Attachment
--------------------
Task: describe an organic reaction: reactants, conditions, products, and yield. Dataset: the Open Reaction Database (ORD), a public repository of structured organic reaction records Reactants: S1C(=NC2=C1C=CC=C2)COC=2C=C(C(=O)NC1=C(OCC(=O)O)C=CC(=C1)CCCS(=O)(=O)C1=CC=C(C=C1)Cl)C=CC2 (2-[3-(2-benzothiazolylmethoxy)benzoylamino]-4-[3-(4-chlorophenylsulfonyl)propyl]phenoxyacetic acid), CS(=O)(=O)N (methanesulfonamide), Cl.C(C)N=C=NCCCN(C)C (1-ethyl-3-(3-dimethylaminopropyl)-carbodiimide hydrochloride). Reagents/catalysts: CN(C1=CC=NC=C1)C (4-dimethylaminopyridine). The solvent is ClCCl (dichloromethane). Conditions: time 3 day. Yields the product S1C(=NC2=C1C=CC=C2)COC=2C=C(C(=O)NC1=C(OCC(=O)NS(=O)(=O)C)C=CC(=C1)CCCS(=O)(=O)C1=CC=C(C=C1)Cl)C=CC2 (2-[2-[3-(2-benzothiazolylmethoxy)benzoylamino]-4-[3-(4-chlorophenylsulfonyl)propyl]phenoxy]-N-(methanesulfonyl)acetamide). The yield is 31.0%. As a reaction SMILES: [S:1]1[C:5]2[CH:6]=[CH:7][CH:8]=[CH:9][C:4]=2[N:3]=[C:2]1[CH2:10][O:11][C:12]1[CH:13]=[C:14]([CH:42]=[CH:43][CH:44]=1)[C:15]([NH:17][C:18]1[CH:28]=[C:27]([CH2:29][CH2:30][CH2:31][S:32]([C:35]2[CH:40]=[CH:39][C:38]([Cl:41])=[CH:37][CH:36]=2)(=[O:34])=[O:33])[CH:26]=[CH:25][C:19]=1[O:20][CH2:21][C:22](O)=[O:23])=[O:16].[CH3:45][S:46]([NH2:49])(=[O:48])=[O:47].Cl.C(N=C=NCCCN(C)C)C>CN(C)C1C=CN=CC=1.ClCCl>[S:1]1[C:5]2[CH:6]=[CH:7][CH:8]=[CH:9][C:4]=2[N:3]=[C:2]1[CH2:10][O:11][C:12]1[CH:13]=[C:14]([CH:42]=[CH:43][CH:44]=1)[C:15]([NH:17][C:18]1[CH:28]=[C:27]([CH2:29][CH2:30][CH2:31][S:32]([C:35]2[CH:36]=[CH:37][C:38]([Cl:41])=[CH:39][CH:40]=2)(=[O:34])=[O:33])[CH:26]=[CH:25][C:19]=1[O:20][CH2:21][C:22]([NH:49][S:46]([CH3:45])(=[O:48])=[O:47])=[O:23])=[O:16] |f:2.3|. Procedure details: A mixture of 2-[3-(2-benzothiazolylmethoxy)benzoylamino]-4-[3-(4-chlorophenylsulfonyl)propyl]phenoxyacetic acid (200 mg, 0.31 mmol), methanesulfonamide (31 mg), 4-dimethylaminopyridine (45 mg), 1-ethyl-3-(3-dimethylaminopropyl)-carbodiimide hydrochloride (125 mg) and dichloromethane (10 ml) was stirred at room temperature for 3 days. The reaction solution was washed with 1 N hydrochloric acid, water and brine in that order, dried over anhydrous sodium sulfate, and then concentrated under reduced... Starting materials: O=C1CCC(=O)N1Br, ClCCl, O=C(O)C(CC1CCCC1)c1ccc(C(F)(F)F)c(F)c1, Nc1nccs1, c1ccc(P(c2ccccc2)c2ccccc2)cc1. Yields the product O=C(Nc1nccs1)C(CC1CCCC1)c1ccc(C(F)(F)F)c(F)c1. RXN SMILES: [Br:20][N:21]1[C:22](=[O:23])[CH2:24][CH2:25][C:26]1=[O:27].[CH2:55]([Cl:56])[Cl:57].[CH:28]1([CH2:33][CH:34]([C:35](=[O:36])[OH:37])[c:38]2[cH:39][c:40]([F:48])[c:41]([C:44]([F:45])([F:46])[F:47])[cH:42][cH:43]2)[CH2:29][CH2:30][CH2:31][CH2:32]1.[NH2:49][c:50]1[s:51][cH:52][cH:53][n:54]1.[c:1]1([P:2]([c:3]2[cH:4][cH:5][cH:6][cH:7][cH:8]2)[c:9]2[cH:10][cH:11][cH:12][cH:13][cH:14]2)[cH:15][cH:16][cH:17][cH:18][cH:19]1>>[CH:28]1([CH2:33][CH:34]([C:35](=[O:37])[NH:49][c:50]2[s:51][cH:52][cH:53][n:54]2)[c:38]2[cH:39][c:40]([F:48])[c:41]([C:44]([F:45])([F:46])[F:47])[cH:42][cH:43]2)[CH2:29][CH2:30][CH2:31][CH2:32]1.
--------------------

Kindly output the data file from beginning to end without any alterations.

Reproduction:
Task: describe an organic reaction: reactants, conditions, products, and yield. Dataset: the Open Reaction Database (ORD), a public repository of structured organic reaction records Reactants: S1C(=NC2=C1C=CC=C2)COC=2C=C(C(=O)NC1=C(OCC(=O)O)C=CC(=C1)CCCS(=O)(=O)C1=CC=C(C=C1)Cl)C=CC2 (2-[3-(2-benzothiazolylmethoxy)benzoylamino]-4-[3-(4-chlorophenylsulfonyl)propyl]phenoxyacetic acid), CS(=O)(=O)N (methanesulfonamide), Cl.C(C)N=C=NCCCN(C)C (1-ethyl-3-(3-dimethylaminopropyl)-carbodiimide hydrochloride). Reagents/catalysts: CN(C1=CC=NC=C1)C (4-dimethylaminopyridine). The solvent is ClCCl (dichloromethane). Conditions: time 3 day. Yields the product S1C(=NC2=C1C=CC=C2)COC=2C=C(C(=O)NC1=C(OCC(=O)NS(=O)(=O)C)C=CC(=C1)CCCS(=O)(=O)C1=CC=C(C=C1)Cl)C=CC2 (2-[2-[3-(2-benzothiazolylmethoxy)benzoylamino]-4-[3-(4-chlorophenylsulfonyl)propyl]phenoxy]-N-(methanesulfonyl)acetamide). The yield is 31.0%. As a reaction SMILES: [S:1]1[C:5]2[CH:6]=[CH:7][CH:8]=[CH:9][C:4]=2[N:3]=[C:2]1[CH2:10][O:11][C:12]1[CH:13]=[C:14]([CH:42]=[CH:43][CH:44]=1)[C:15]([NH:17][C:18]1[CH:28]=[C:27]([CH2:29][CH2:30][CH2:31][S:32]([C:35]2[CH:40]=[CH:39][C:38]([Cl:41])=[CH:37][CH:36]=2)(=[O:34])=[O:33])[CH:26]=[CH:25][C:19]=1[O:20][CH2:21][C:22](O)=[O:23])=[O:16].[CH3:45][S:46]([NH2:49])(=[O:48])=[O:47].Cl.C(N=C=NCCCN(C)C)C>CN(C)C1C=CN=CC=1.ClCCl>[S:1]1[C:5]2[CH:6]=[CH:7][CH:8]=[CH:9][C:4]=2[N:3]=[C:2]1[CH2:10][O:11][C:12]1[CH:13]=[C:14]([CH:42]=[CH:43][CH:44]=1)[C:15]([NH:17][C:18]1[CH:28]=[C:27]([CH2:29][CH2:30][CH2:31][S:32]([C:35]2[CH:36]=[CH:37][C:38]([Cl:41])=[CH:39][CH:40]=2)(=[O:34])=[O:33])[CH:26]=[CH:25][C:19]=1[O:20][CH2:21][C:22]([NH:49][S:46]([CH3:45])(=[O:48])=[O:47])=[O:23])=[O:16] |f:2.3|. Procedure details: A mixture of 2-[3-(2-benzothiazolylmethoxy)benzoylamino]-4-[3-(4-chlorophenylsulfonyl)propyl]phenoxyacetic acid (200 mg, 0.31 mmol), methanesulfonamide (31 mg), 4-dimethylaminopyridine (45 mg), 1-ethyl-3-(3-dimethylaminopropyl)-carbodiimide hydrochloride (125 mg) and dichloromethane (10 ml) was stirred at room temperature for 3 days. The reaction solution was washed with 1 N hydrochloric acid, water and brine in that order, dried over anhydrous sodium sulfate, and then concentrated under reduced... Starting materials: O=C1CCC(=O)N1Br, ClCCl, O=C(O)C(CC1CCCC1)c1ccc(C(F)(F)F)c(F)c1, Nc1nccs1, c1ccc(P(c2ccccc2)c2ccccc2)cc1. Yields the product O=C(Nc1nccs1)C(CC1CCCC1)c1ccc(C(F)(F)F)c(F)c1. RXN SMILES: [Br:20][N:21]1[C:22](=[O:23])[CH2:24][CH2:25][C:26]1=[O:27].[CH2:55]([Cl:56])[Cl:57].[CH:28]1([CH2:33][CH:34]([C:35](=[O:36])[OH:37])[c:38]2[cH:39][c:40]([F:48])[c:41]([C:44]([F:45])([F:46])[F:47])[cH:42][cH:43]2)[CH2:29][CH2:30][CH2:31][CH2:32]1.[NH2:49][c:50]1[s:51][cH:52][cH:53][n:54]1.[c:1]1([P:2]([c:3]2[cH:4][cH:5][cH:6][cH:7][cH:8]2)[c:9]2[cH:10][cH:11][cH:12][cH:13][cH:14]2)[cH:15][cH:16][cH:17][cH:18][cH:19]1>>[CH:28]1([CH2:33][CH:34]([C:35](=[O:37])[NH:49][c:50]2[s:51][cH:52][cH:53][n:54]2)[c:38]2[cH:39][c:40]([F:48])[c:41]([C:44]([F:45])([F:46])[F:47])[cH:42][cH:43]2)[CH2:29][CH2:30][CH2:31][CH2:32]1.